It is between the limits posed by the inevitable and the infinite, that we seek to define our freedom, our existence. The physical dimension is constrained by the necessity of life to proceed in a certain order. Therefore, some form of enduring time and physicality has always been attendant to any substantial notion of “home”. Things are hazier today, after the advent of the mobile Internet and the boom in social media and artificial intelligence.
A lot has been made of the Internet’s alienating potential; yet for many it is the only place they really feel at home. Yet even there, where you belong, matters. Are you for or against? (Trump, liberal values, affordable housing, female empowerment, etc) Even more so than in life, “we” and “they” are not pronouns, they are live minefields, for all concerned.
For those who came to New York from somewhere else, that place soon fades to a cadence. A cadence invoking a world that both exists and does not exist. New York takes over all concept of home, infiltrating it with the norms and vicissitudes of arrival—a concept fraught with meaning, money, rank, and transcience, quintessential to New York.
Yet there can be no nostalgia. Old home soon feels all too familiar and yet faraway, almost mythical. Time will soon take its toll on that memory too, easing its intensity, to allow for a natural integration into the ocean where origins transmogrify into ethnic flavors so we can move move on, and then, prepped by this gradual ebbing and decimation, and hardened by all the overcoming…accept and in time settle into a state where home is as transient or permanent as the origin of the next pay-check. Maybe that is why exiles or refugees love their new homes more exuberantly and passionately than most; it is maybe the greatest thing one can hope for: to have lost and been lost only through the greatest inevitability: to have suffered no small deaths.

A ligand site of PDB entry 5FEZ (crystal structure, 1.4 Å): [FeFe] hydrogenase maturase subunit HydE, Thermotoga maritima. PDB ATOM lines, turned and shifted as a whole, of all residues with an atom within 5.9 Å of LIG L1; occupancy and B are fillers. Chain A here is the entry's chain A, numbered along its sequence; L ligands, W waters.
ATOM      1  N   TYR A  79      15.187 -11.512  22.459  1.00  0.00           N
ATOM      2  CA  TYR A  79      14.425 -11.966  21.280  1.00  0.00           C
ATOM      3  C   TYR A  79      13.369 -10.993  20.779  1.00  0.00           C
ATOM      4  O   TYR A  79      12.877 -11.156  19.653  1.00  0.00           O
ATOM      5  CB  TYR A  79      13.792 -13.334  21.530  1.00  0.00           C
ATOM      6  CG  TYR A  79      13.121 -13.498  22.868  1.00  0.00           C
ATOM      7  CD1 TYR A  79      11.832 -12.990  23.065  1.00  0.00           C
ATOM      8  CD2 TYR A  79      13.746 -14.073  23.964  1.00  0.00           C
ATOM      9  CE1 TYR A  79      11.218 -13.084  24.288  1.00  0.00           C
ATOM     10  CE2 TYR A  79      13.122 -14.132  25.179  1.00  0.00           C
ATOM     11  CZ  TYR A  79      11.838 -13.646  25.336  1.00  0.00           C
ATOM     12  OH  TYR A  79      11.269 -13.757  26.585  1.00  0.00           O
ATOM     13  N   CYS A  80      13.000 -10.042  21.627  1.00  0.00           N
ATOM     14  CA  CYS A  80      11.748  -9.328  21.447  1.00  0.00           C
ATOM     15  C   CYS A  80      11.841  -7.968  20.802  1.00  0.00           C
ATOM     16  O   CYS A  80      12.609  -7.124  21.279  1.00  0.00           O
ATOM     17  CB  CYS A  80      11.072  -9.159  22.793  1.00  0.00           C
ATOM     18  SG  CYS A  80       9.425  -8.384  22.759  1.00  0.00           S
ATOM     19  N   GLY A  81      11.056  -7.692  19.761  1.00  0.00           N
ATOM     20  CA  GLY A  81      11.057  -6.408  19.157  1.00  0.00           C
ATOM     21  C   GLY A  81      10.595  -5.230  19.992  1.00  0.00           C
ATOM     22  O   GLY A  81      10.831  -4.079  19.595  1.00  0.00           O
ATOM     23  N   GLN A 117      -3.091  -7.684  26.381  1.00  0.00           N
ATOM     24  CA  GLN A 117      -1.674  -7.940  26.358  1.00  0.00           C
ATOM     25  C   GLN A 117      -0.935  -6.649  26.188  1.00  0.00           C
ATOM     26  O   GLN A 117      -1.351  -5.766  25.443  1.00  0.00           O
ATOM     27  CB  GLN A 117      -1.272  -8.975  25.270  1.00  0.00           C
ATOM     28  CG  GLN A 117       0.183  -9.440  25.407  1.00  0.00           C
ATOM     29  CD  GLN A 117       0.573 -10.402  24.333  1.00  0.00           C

A former friend, a deracinated American, originally from Boston, now an expat in Paris, felt envious of Bostonians during the last, very snowy winter mix. “Ah… what I wouldn’t give to be back home now; reduced to fighting each other with shovels for parking spots amid the snowdrifts”.This, from an Ivy League man who put the F in fastidious.
Yet he was also an aging man, without children and with no parents anymore. So maybe, when people are feeling unmoored, they envisage home as a return to a place in time when they felt closest to their concept of themselves as limitless.
Or maybe home is what we chose to relinquish. Thereby, the guilt. And home is what remains when everything else is gone; so we dare to abandon it, believing it will be there if ever we return. It’s a delusion so beautiful we never put it to the test. A fantastical place where the past still lives on, foreign and familiar as the present.
An elderly academic—an Eastern European of exotic plumage who has lived here some forty years, still speaks of his house “back home”. Yet once he confesses: I still feel like a stranger in some ways, but the university recently gave me the opportunity to purchase twin burial plots for my wife and myself at a prime location, and at a great discount, so this will always be home, I guess.”
Then you have the global nomads. A lot has been made about this type of meta-modern man. These enlightened individuals seem to belong to another, probably more evolved species than we do. They usually start moving after school (whereas those who moved about in their early years, e.g. children of diplomats, usually follow a less peripatetic existence.) Recently an anthropological-biological research paper explained how some of us have less Neatherdhal DNA within us, than others. Neatherdhal DNA is sedentary and placid, the “other” DNA is headier, more dissatisfied, a wanderer. So maybe the notion of home is, also, a a matter of nature and nurture.